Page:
Exploit - Crisi (72) - 3.5/10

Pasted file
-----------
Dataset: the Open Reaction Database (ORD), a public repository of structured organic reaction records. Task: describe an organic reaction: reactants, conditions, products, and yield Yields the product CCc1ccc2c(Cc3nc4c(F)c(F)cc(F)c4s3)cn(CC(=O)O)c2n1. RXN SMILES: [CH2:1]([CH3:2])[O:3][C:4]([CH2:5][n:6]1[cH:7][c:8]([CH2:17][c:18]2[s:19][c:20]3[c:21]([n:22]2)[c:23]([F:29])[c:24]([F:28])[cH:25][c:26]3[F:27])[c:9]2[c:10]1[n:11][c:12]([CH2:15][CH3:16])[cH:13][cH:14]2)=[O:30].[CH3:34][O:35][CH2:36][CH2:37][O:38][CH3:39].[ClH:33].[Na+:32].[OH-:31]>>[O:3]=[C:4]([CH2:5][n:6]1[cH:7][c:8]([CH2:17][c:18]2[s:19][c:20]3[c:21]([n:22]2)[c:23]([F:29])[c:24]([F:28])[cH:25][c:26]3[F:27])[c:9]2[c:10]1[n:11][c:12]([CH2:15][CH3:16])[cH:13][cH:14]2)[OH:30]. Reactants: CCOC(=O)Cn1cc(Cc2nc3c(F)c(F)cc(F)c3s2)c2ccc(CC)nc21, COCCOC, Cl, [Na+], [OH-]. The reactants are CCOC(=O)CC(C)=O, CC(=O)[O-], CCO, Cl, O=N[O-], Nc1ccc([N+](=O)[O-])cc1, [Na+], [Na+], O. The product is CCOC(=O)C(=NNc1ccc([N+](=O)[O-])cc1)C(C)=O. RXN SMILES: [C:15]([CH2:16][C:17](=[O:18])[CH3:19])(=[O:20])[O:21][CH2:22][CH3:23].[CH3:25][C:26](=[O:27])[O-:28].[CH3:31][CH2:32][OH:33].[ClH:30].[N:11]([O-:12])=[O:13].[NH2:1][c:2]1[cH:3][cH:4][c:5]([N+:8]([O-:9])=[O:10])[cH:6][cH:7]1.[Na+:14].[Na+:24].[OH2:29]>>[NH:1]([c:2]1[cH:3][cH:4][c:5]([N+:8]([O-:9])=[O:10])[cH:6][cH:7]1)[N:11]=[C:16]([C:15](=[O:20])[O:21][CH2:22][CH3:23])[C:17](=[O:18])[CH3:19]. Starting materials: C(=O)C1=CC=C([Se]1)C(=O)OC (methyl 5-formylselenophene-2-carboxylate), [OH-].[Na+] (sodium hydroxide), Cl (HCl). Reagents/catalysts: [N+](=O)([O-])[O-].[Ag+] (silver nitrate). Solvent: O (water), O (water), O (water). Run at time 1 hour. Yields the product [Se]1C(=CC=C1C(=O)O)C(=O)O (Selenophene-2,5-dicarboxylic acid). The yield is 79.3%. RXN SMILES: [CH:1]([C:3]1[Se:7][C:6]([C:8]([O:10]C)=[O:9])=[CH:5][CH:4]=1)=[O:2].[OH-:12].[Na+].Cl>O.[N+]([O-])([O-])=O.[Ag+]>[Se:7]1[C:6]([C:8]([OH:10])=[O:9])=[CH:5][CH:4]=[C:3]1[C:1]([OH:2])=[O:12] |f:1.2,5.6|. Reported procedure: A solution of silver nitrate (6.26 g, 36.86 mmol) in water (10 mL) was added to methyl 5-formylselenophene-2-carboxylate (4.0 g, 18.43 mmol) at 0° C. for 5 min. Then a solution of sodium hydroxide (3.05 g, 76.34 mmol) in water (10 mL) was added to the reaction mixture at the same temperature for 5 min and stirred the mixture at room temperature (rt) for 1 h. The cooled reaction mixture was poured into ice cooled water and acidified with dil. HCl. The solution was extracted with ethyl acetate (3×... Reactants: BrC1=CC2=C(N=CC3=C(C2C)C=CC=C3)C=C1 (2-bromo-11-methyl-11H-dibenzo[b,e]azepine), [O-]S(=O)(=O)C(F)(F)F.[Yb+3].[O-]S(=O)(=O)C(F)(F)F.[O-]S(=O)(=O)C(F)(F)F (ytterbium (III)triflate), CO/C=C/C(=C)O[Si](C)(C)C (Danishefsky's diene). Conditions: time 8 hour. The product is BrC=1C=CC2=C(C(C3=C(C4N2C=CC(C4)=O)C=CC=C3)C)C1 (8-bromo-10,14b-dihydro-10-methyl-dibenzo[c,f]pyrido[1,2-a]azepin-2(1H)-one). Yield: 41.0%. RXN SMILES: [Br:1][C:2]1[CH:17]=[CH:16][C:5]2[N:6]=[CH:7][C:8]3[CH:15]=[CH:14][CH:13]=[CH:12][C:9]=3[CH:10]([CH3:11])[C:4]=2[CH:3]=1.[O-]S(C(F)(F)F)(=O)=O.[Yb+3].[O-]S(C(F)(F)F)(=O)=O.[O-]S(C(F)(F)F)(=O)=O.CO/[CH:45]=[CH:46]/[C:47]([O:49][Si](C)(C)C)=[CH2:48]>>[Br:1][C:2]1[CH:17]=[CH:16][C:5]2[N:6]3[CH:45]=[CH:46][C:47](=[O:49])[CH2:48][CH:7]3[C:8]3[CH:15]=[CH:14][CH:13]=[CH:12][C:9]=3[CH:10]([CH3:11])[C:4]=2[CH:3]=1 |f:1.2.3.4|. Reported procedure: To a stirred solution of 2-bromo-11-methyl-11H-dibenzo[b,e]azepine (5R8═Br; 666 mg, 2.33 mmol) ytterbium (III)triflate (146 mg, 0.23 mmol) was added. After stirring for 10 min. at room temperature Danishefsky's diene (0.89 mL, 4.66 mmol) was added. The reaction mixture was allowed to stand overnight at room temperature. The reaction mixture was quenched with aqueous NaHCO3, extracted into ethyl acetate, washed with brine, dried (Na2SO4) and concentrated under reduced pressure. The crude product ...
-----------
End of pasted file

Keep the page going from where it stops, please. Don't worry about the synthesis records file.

No. At times, the three members of Exploit play some mediocre Italian prog, similar to ELP and The Nice. As you can imagine, it can't get all that good with only three members playing drums, bass and keyboards, respectively - but it has its OK moments. However, it also has some absolutely dreadful parts. The vocalist has a nice enough voice, but a very limited range, and it sounds horrible when he tries to push it. Some of the banal lyrics are in English, and the vocalist pronouces it about as well as I did when I was eight years old. But The Nice/ELP fans who manage to disregard this could enjoy the first fifteen minutes. Then the misery starts: The five-minute "Pazzia" begins with a drum solo lasting for a minute and a half. The rest of the track is mediocre jazz. Then follows what must have been Side B on the LP. It is not even "proggish", and by far the worst music I have in my collection. "Anche Se Ho Spagliato" sounds like something made by Beatles in 1963, only not as good. "Un Bambino... Un Re..." is a super-horrible, pretentious, over-shitty soul-pop song sounding a little like Julio Iglesias, only not as good. "Il Campanile Della Catedrale" is a little better; pretentious pop with bad vocals. "L'Anima Nuda" is more psychedelic and not that outrageously bad. And then! "Giochiamo Insieme" has got to be the worst three prog-related minutes of music EVER! It's waltz music, complete with a ridiculous bass line and a cheesy refrain. And they didn't even make it as a joke, it seems. The commercial, hard-rocking "La Tua Pelle Scotta" concludes the miserable side B, leaving any prog-rock fan wondering why he didn't buy a Britney Spears album instead.